The Portrait of a Lady

The Portrait of a Lady Symbols, Allegory and Motifs


Often there are moments in the novel when one person looks at another as if he or she were a "portrait." This is representative of the attempt to read another person as one reads a work of art. What makes a particular piece of art valuable? Some of us might say it is the value a community bestows upon that work of art that makes it valuable. Similarly, Isabel Archer, the subject of "The Portrait of a Lady" is valuable because so many other people think she is an original. Other people though might say that a work of art is valuable for giving us the illusion of reality: a good work of art tells us something about society as it really is, and the truth of life. Osmond is the aesthete who creates an illusion that there is a truth, but this illusion is wholly created from the obfuscation of the lack of the truth. However, Isabel ultimately comes to know his true nature. She is the means by which the true emptiness of reality is revealed – and, hence, she is like a good work of art.


Osmond's house is described as a place with windows that do not communicate with the outside world. This symbolizes Osmond's own attitude toward society. He is reclusive. Later, Isabel feels like Osmond is the keeper of a house who likes to look down upon her from high above in his tower, from a window. This again, demonstrates Osmond's attitude, his worldview, as the desire to be superior to others.


This is a specific kind of art that is built not just for its style, but also for its function. Henry James often employs architectural metaphors to explore his own aesthetic competence. He wants his book to be built and constructed for a purpose, not just for the illusion of aesthetics, like Gilbert Osmond would have it, as he outlines in the preface. Osmond's house is introduced as a prison, which windows do not communicate with the outside world. Henry James' "house of fiction" in contrast is supposed to allow each person to have his own individual perspective on a particular scene.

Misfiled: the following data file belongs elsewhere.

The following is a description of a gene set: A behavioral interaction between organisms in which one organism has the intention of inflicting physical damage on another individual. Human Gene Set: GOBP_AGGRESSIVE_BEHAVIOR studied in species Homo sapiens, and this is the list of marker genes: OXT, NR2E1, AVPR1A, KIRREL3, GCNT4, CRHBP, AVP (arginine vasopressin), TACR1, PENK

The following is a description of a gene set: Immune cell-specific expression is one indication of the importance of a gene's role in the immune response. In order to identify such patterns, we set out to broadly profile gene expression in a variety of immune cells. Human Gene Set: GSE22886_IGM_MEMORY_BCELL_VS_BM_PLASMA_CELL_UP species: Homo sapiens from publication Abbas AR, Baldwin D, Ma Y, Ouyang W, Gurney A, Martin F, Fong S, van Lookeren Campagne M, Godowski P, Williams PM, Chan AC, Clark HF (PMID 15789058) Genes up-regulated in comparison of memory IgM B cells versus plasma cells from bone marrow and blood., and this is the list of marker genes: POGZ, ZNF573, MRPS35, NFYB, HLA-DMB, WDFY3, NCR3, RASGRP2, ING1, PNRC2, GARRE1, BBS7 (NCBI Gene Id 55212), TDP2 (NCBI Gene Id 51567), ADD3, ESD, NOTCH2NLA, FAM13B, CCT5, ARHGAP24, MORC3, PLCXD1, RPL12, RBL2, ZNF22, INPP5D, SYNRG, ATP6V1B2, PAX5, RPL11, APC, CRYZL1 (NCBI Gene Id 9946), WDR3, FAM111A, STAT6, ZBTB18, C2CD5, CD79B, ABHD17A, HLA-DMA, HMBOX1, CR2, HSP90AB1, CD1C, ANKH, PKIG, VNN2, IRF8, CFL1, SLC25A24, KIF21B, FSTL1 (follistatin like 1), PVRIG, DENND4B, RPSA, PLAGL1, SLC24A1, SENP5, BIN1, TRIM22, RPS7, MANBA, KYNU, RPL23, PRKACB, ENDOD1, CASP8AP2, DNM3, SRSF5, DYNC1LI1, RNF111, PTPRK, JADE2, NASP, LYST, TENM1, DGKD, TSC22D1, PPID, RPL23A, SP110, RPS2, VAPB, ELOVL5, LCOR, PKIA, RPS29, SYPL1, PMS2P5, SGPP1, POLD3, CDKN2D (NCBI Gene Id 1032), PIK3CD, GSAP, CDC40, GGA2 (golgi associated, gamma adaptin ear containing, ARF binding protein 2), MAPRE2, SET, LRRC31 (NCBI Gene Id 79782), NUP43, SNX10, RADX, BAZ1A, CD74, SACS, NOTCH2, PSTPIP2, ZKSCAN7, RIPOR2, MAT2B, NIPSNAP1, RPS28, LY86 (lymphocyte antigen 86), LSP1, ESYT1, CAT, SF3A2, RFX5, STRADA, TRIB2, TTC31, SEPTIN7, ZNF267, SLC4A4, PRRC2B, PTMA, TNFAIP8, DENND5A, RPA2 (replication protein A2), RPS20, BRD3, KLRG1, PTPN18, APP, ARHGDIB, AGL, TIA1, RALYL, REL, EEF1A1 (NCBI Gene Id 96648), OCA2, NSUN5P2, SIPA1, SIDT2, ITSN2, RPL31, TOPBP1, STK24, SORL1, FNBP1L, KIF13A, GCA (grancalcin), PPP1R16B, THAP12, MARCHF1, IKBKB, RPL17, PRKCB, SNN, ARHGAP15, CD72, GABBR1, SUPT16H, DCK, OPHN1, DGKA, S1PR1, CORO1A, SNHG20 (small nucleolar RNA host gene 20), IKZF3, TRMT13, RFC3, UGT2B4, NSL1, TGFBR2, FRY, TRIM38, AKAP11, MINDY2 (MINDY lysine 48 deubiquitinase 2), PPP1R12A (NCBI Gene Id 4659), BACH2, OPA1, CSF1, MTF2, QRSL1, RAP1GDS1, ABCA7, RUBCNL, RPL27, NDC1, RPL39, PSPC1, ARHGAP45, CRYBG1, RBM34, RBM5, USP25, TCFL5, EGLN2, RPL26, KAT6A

When one person looks at another, he or she often compares the other person to an object that he or she knows is valuable. This allegorization of another person, comparing him or her to something that is inherently unlike it, is an indication of a modern problem. How do our relationships to objects and commodities end up determining our relationships to other people? For example, Osmond likes having many collector's items, and is unafraid to use other to obtain these items.


Gardencourt, the manor of the Touchetts, has a long, English history. By the opening of the book, it has passed into the hands of American expatriates. The house is a symbol, then, of the “Old vs. New World” motif. It was in a state of decrepitude when it was purchased, implying that the English people either no longer appreciate the aesthetic, and that the Americans are the ones who will inherit the rich cultural tradition of the past.